South Korea and the US are arguing over who just launched the 5G first
The US carrier Verizon launched its 5G mobile network in the United States yesterday, a week earlier, as part of an attempt to sabotage South Korea's claim to be first.
Claim and Counterclaim: South Korea said it beat the US by a few hours as three of its operators, SK Telecom, KT and LG Uplus, launched 5G services at 11pm. local time on Wednesday. However, Verizon described the operation as a "hard blow", with the services only being launched for six celebrities and not for the public.
Early: Verizon launched a 5G service the same day in parts of Chicago and Minneapolis, one week before the scheduled launch date. Ordinary consumers in South Korea will be able to connect to 5G services from tomorrow, when the Samsung Galaxy S10 5G, the first smartphone with integrated 5G technology, goes on sale. China has not yet joined the fight, but its carriers are surely not far behind.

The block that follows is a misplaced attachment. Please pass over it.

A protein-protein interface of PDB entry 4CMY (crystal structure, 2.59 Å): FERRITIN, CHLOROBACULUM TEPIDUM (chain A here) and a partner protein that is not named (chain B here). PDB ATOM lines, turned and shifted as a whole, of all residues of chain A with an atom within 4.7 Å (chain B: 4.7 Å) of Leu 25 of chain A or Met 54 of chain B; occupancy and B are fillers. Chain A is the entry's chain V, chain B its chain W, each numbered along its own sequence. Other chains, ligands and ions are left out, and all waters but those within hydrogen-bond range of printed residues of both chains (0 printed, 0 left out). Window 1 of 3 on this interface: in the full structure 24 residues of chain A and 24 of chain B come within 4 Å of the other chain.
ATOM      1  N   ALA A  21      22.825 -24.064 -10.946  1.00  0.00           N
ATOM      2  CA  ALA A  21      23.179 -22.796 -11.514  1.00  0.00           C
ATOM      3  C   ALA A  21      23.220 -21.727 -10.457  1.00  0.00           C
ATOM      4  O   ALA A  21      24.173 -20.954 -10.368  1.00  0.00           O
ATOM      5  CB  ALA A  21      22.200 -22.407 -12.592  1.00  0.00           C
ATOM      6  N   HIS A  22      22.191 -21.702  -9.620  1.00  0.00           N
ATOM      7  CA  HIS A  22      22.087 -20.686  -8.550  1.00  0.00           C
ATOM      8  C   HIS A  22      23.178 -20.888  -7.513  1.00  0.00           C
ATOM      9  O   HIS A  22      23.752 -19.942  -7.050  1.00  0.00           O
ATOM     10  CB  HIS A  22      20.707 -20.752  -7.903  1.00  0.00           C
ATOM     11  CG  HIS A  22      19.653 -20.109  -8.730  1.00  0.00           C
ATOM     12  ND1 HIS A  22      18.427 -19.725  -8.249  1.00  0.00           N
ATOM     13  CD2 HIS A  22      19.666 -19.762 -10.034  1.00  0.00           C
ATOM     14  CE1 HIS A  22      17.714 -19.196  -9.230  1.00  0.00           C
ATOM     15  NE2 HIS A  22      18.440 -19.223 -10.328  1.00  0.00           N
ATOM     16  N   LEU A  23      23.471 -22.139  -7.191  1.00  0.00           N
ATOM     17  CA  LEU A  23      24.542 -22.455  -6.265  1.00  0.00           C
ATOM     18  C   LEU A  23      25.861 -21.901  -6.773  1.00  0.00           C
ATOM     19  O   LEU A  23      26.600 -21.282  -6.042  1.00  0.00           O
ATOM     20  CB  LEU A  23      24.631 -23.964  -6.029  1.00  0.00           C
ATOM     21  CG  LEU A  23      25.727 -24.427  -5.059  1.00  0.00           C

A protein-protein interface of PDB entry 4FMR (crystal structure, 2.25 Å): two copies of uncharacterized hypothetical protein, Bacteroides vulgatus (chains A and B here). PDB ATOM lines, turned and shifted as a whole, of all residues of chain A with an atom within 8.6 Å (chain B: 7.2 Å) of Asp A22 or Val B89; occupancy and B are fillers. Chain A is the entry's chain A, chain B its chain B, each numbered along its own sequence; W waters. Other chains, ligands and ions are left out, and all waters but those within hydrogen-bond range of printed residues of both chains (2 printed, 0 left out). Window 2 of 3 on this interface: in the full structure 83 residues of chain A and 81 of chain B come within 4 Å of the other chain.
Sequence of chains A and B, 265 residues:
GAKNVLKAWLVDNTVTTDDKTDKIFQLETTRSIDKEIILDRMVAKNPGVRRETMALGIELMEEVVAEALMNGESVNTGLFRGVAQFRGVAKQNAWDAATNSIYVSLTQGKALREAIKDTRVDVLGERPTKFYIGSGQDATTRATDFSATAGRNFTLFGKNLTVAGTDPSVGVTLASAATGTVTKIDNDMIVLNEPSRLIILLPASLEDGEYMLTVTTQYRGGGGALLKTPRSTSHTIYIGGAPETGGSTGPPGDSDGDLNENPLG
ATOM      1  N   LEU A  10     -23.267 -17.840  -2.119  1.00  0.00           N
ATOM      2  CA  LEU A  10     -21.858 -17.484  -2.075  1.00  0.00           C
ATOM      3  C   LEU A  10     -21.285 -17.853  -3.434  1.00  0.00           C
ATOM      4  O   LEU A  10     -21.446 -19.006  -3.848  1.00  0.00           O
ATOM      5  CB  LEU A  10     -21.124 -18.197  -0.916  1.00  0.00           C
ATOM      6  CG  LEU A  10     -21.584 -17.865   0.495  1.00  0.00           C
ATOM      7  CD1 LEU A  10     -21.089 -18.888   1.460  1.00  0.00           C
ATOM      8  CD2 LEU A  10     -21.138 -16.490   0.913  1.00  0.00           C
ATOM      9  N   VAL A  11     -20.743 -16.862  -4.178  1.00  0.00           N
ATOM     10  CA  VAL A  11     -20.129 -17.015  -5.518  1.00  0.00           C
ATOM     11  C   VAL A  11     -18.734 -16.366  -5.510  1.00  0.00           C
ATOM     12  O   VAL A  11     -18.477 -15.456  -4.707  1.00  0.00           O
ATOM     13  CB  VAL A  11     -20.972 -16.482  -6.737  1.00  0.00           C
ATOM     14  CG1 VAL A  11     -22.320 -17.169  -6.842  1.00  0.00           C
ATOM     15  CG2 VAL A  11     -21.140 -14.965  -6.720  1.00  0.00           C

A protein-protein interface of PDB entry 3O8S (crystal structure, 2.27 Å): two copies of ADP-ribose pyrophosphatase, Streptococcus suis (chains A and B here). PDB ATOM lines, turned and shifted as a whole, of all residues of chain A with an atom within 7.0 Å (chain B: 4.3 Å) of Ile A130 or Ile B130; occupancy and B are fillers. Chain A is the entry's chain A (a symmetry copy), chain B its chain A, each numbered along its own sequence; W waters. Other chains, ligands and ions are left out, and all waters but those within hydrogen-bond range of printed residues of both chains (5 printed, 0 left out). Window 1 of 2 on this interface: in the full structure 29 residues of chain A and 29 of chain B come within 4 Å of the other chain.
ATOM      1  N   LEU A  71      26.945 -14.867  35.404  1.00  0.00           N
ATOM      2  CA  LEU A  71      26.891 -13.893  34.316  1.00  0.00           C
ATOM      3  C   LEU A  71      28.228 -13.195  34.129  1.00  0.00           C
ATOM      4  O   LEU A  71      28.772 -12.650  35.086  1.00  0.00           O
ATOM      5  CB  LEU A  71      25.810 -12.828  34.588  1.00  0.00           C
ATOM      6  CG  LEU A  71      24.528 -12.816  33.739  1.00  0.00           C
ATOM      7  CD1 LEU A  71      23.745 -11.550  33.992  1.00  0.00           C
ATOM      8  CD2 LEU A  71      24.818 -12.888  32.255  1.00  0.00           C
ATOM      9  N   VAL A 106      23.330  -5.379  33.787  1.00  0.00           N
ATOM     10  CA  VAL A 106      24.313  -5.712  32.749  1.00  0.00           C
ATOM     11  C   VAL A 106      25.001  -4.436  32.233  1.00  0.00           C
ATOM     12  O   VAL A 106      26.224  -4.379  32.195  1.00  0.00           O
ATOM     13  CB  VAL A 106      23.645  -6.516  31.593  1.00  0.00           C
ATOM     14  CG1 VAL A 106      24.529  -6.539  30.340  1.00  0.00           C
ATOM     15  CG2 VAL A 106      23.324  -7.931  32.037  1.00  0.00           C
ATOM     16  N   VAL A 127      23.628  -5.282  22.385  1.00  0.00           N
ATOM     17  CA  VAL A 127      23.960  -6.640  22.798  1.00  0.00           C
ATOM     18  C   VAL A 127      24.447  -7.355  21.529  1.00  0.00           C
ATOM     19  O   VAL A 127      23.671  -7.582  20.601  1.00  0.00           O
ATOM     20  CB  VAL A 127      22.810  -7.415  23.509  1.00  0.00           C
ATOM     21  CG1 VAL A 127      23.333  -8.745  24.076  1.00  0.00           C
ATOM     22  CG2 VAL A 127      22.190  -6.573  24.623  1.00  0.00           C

We do not care: If all this seems slightly ridiculous to you, you are not alone. The reason countries, and companies, want to claim the title of "first to 5G" is that it is a potentially huge source of revenue. Rather than getting lost in the discussions (although it's fun), focus on the basics: 5G services are starting to get started.
Why is it important? People are especially excited about the promise of ultra-fast 5G speeds: 500 to 1,500 megabits per second. This is much faster than existing 4G speeds, which typically run around 20 Mbps. That's the difference between downloading a movie in 20 minutes and 20 seconds.
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